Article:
While the 2016 Lions seemed to be unstoppable in the fourth quarter, this team is inconsistent but relentless. You don’t necessarily know when they’re going to turn things on, and they can get in their own way at times, but look at what the Lions did against the lowly Browns on Sunday. Detroit handed Cleveland a 10-0 lead after an ugly Stafford interception in the first quarter and struggled to stop the Browns on offense until knocking DeShone Kizer out of the game, but the Lions started making steady gains on offense and made a big play on defense.
The biggest difference between the 2016 Lions and the 2017 Lions is that sudden ability to generate takeaways on defense. A unit that forced just 14 takeaways all season in 2016 already has 18 with seven games to go. It has now taken four of those turnovers to the house after Nevin Lawson stripped Seth DeValve of the ball and returned it for a 44-yard score on Sunday. Throw in the goal-line stand that saved Detroit from a minimum of three points after Kizer bizarrely checked to a quarterback sneak with no timeouts left at the end of the first half, and it’s easy to imagine how this game might have gone differently for Detroit.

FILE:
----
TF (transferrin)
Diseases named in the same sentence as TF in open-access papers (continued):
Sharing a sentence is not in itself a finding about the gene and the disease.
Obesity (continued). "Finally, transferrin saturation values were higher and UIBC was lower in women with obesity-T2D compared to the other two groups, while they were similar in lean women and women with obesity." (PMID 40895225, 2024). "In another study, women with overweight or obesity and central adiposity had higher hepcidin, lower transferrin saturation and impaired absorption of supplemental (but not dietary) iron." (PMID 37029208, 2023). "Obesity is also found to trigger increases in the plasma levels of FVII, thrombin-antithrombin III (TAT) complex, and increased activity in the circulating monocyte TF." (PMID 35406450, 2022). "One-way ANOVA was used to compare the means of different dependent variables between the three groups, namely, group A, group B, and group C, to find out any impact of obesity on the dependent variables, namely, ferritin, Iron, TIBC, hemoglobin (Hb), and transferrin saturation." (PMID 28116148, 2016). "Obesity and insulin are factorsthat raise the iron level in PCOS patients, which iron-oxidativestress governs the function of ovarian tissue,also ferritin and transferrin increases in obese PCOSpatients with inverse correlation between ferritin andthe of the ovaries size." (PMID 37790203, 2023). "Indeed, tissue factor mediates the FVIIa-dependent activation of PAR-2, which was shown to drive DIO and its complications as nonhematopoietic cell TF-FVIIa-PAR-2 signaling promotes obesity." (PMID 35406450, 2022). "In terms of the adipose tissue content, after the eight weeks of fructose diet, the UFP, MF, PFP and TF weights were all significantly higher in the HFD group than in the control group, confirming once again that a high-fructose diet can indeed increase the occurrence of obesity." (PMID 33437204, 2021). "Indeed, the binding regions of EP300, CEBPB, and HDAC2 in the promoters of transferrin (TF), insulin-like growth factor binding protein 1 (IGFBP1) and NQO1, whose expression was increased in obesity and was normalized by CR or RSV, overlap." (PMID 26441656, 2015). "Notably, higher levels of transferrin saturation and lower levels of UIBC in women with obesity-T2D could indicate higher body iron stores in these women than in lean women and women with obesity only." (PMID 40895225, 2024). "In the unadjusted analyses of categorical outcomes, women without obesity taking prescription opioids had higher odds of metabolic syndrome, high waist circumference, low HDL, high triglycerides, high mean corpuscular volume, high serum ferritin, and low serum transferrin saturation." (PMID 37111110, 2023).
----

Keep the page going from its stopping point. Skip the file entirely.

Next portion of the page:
The Lions still have a meaningful chance of winning their division, as FPI gives them a 15.7 percent shot at claiming the North. They hold the tiebreaker over Minnesota after beating the Vikings 14-7 on Oct. 1 and get them at home on Thanksgiving, Detroit’s only game remaining against a team that currently has a winning record until Week 17 against the Packers. If the Lions can stay healthy — which they mostly have outside of the injury to Taylor Decker, who made his season debut against the Browns — and continue to force turnovers, they could benefit from any sort of Vikings slide.